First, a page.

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Cheong Fatt Tze Mansion

Unique luxury resorts of Malaysia

The Datai, Langkawi

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There are a number of luxury resorts on Pulau langkawi that can offer a great hideaway for you and your loved one. One of the finest of these is The Datai Resort which epitomises all that’s great about Langkawi.

As well as being nestled in the heart of the rainforest, the resort also overlooks the tranquil Datai Bay, one of the top beaches in the world as voted by National Geographic, leaving you with a choice of environments to relax in.

 

Pangkor Laut Resort, Pangkor Laut

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If it’s seclusion you’re looking for, you can’t get much better than Pangkor Laut Island. As there is only one resort on this island, it exudes exclusivity and makes an ideal location for some quality rest and relaxation.

In the sanctuary of this privately owned island, you have the secluded beaches and virgin rainforest all to yourselves. The resort has been sensitively developed to cover only a fraction of the island’s 300 acres so you can embrace the raw natural beauty of this idyllic setting.

The rooms come in a variety of styles including villas nestled in to the hills, chalets perched on stilts stretching out over the ocean, and character filled 2-4 bedroom private estates that harp back to the British colonial days of old Malaya.

 

The Lakehouse, Cameron Highlands

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Set in stunningly lush grounds, this Tudor-style boutique resort radiates old English charm. The immaculately groomed gardens and distinctive Tudor décor make this an ideal spot to escape the hustle and bustle of modern life.

Enjoy refreshments on the terrace overlooking the Sultan Abu Bakar Lake and, to completely immerse yourself in the British theme, indulge in an afternoon tea of scones, jam and clotted cream.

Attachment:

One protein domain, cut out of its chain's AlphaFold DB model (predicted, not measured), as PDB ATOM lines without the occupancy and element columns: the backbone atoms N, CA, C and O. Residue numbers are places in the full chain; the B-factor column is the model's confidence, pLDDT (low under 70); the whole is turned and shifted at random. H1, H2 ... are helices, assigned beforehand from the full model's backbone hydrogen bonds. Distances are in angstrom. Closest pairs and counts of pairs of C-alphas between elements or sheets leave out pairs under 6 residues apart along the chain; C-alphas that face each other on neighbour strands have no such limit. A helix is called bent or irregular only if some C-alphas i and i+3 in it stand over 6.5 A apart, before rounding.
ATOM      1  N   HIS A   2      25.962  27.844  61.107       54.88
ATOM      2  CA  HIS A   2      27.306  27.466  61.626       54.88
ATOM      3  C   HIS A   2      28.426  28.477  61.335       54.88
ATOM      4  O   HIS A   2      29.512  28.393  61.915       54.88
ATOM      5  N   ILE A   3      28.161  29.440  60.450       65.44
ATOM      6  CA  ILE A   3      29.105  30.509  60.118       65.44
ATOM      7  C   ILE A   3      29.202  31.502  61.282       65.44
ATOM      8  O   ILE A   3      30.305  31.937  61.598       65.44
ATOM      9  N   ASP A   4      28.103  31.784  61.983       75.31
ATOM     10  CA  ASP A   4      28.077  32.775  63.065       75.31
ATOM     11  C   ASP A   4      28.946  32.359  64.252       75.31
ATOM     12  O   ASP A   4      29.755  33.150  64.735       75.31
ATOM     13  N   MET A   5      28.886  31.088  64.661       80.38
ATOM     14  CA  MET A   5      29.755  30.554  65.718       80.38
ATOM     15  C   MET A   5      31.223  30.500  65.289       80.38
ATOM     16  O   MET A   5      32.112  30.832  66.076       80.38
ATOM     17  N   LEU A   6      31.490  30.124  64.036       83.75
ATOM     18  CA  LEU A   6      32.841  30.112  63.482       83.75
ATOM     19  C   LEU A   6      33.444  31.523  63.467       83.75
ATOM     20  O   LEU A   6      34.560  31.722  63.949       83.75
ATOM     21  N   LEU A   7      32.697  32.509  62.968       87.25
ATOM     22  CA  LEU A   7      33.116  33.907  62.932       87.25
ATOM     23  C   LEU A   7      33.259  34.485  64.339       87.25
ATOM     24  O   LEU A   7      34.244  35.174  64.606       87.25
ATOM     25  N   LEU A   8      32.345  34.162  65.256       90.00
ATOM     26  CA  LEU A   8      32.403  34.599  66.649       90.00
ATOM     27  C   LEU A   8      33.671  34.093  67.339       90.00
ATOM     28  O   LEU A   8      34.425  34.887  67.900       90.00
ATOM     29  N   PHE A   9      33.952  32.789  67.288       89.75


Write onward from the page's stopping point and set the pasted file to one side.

Once you’re done exploring the beautiful surrounding hills for the day, snuggle up in front of the log fireplace in the antique filled lounge or retire to your romantic suite, complete with sunken bath, walk in wardrobe, and four-poster bed.

 

Cheong Fatt Tze Mansion, Penang

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For a touch of history, head to Penang and the famous Blue Mansion hotel in Georgetown.

This 19th century grand estate was once home to one of China’s wealthiest tycoons but is now converted into a four star hotel comprising of 18 suites. It has been showered with awards for its impressive architecture and delicate restoration, making it a striking and unique place to spend a few nights.

 

Bubu Resort Villas, Perhentian

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Situated off the coast of Terengganu, the Perhentian Islands are considered some of the finest islands Malaysia has to offer. Still relatively untouched, this collection of tiny islands captures nature in its purest form. These islands can only be reached by speedboat which helps the area to preserve its unspoilt environment.

The smaller of the two main islands, Pulau Perhentian Kecil, retains its picturesque feel with a complete lack of roads and limited beach development. It also boasts some of the best snorkelling spots in Malaysia. Here you have the luxury of going right off the sandy shores or alternatively catch one of the boat tours out to some of the more spectacular sites. Turtles and sharks are almost a guarantee in this area so keep your eyes peeled!

Bubu Resort and Villas, located on Long Beach, is a great place to enjoy this natural beauty. The rustic feel of the island and its surrounding nature offers up the dream desert island experience.

 

 

Article source: http://blog.tourism.gov.my/feed/

Exploring Georgetown, Penang

Exploring Georgetown, Penang

Georgetown in Penang, Malaysia is a hotspot for story buffs; a origins as a British colonial trade repository portion as a substructure for a district’s dining, selling and informative attractions. Nicknamed a “Pearl of a Orient”, Georgetown’s standing as Penang’s inaugural chronological captivate was cemented in 2008 by UNESCO approval as a World Heritage Site.

Trishaw in front of Penang City Hall. Pic: Tourism Malaysia.

Trishaw in front of Penang City Hall. Pic: Tourism Malaysia.

Over a centuries, trade and fight brought a abounding brew of racial settlers to Georgetown. Chinese, Indians, Malays, Arabs, Siamese, Burmese and European settlers built their homes and trade houses side by side in Georgetown, ensuing in a colorful collection of ancestral buildings: Chinese house houses, European churches, Chinese and Indian temples, Malay mosques, streets lined with bungalows and shophouses, and, of course, a aforementioned British fort.